Wednesday, March 25, 2015

Children’s literature: ‘Too white’ among other things

At Call and Response/UUA Blogs, Susan Lawrence raises a thought-provoking and timely question, “Is Children’s Literature Too White?” The statistics she cites concerning racial and ethnic authorship and representation in children’s literature suggests the answer is a resounding “Yes!”

This essay doubly resonated with me, both as Religious Explorations administrative coordinator for a Unitarian Universalist church and as an aspiring librarian who is, herself, a member of an “invisible” minority demographic.

I was intrigued by Lawrence’s assertion that it was “laughably easy” to assemble a home library of books that featured “brown-skinned protagonists.”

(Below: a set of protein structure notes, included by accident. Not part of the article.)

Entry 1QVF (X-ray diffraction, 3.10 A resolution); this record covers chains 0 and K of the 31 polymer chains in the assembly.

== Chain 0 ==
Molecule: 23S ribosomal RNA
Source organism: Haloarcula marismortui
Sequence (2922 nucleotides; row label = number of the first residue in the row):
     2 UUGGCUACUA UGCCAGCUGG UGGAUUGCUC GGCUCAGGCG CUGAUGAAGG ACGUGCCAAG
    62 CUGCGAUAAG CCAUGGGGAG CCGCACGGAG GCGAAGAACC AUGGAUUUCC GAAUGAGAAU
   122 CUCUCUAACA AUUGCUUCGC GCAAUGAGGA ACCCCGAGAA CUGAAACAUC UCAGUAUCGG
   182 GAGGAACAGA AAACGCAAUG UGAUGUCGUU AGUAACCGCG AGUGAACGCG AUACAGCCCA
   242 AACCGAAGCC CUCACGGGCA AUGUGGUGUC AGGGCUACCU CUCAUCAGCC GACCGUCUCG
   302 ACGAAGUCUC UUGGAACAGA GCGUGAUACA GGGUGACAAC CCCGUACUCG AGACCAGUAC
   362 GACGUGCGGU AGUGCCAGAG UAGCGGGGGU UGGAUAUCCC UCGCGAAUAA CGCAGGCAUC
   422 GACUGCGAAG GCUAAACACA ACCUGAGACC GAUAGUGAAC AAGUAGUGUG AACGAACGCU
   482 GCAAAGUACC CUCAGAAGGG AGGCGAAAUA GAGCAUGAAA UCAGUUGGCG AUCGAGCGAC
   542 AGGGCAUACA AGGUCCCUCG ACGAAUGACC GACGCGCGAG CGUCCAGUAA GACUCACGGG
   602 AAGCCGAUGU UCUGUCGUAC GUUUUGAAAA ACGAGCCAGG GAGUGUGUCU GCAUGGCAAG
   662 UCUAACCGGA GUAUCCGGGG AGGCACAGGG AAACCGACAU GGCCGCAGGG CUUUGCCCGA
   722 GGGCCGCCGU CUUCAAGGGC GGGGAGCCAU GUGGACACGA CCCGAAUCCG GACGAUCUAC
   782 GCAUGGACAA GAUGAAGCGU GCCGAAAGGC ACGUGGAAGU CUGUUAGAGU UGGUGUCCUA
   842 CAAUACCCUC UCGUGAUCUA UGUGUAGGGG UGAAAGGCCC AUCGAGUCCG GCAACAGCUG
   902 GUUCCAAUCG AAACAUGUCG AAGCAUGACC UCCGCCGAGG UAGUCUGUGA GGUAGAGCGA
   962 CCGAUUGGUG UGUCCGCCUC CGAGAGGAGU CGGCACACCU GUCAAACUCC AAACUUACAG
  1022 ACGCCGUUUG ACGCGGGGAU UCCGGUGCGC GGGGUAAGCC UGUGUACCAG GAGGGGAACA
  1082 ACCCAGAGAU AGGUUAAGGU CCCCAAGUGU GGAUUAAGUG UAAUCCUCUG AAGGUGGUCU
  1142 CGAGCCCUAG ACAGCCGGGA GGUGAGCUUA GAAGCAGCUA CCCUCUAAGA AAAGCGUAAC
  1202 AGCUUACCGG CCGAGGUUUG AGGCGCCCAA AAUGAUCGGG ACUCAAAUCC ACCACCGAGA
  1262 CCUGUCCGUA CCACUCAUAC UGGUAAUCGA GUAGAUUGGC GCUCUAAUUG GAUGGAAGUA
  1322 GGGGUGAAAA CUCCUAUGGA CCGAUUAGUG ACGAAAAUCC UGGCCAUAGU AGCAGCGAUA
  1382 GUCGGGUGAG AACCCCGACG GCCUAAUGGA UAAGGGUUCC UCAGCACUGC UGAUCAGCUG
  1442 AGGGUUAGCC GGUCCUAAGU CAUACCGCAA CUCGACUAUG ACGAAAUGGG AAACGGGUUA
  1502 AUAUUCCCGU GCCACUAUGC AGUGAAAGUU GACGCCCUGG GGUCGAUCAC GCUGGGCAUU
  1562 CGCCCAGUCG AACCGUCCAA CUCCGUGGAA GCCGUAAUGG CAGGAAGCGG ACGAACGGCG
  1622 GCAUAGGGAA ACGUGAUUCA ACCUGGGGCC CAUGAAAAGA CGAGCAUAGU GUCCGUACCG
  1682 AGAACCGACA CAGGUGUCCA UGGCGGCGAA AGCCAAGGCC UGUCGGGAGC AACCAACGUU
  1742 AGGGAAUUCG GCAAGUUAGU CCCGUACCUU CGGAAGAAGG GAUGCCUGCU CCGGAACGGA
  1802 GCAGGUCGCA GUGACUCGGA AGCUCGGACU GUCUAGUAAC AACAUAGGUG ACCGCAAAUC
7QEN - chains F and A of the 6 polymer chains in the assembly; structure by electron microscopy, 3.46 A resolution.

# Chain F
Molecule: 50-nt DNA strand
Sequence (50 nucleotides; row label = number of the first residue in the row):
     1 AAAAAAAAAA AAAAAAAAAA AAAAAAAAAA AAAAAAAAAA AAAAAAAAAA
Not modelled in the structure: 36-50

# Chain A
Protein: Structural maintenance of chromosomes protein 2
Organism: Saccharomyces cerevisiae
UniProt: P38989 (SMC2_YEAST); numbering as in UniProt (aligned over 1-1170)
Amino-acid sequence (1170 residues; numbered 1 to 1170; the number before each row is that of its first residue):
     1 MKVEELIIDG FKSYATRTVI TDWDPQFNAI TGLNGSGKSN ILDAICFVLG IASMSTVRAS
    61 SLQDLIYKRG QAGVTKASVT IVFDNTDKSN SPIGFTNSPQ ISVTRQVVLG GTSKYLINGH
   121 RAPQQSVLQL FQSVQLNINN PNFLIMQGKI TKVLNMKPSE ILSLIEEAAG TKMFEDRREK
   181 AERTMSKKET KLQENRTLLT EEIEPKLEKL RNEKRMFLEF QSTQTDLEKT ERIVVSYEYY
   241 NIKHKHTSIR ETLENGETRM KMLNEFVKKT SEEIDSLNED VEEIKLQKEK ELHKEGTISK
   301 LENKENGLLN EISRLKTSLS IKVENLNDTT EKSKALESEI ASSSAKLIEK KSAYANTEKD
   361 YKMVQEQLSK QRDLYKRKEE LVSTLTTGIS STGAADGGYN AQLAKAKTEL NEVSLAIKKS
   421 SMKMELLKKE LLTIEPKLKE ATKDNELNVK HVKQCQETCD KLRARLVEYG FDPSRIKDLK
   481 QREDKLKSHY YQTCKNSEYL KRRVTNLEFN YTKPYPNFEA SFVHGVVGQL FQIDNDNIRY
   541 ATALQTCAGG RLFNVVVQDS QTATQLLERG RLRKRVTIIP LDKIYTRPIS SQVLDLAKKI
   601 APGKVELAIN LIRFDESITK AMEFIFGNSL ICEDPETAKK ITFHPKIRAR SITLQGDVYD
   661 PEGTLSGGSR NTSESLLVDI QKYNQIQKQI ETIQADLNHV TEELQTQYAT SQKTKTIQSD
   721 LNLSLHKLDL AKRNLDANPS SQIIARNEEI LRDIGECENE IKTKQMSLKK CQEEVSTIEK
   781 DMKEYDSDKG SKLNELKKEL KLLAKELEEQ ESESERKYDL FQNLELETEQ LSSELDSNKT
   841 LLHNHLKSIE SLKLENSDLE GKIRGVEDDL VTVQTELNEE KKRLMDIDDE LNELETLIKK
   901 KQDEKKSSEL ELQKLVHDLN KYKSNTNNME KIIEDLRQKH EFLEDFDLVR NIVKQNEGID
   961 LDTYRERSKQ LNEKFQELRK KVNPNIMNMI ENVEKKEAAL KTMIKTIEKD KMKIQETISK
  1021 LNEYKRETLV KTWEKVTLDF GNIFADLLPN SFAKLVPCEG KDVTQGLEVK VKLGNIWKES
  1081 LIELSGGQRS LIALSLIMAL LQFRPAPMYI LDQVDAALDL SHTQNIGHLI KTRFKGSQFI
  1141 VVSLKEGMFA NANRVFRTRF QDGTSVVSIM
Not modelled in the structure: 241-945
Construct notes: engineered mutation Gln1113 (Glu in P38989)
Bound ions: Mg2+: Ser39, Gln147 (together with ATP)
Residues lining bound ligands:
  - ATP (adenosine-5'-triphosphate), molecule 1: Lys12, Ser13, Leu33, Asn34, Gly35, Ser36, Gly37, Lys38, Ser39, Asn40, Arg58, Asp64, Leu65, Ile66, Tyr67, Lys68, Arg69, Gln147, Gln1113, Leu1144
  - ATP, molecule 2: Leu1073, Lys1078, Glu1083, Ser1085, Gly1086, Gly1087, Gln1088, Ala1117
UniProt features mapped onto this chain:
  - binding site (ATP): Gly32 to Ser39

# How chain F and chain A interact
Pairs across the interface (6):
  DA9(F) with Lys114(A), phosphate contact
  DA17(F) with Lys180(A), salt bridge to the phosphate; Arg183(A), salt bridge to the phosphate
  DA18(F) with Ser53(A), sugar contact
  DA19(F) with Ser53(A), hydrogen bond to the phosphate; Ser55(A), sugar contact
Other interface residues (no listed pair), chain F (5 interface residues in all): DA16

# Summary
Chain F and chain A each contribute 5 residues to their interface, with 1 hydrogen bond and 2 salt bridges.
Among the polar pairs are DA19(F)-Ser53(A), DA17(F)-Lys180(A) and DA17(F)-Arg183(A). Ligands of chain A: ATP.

What I especially took from this essay was that when seeking to build a library that serves a diverse readership, I will need to dig beyond the “same, few, popular children’s books” that receive the bulk of publicity.

To truly shape a library collection that serves a pluralistic society, I will need to seek works by emerging and less well-known authors. And I appreciate the We Need Diverse Books initiative for helping to connect diverse authors with an appreciative readership.

Lawrence’s essay is compelling, and I share her concern for the demographic that she singles out. But when stocking a library, I will have to consider other reader demographics too.

I would like to add that whatever a child’s race, whatever their gender or level of ability, it is equally important for children to be exposed to stories that mirror their experience. And it is crucially important that children in the majority be exposed to books that serve as respectful, accurate “windows” into other realities.

1 comment:

  1. Among my "many hats," I am both an aspiring librarian and Religious Explorations administrative coordinator for a Unitarian Universalist church. Here is my response to an essay that resonated in both of those professional capacities.


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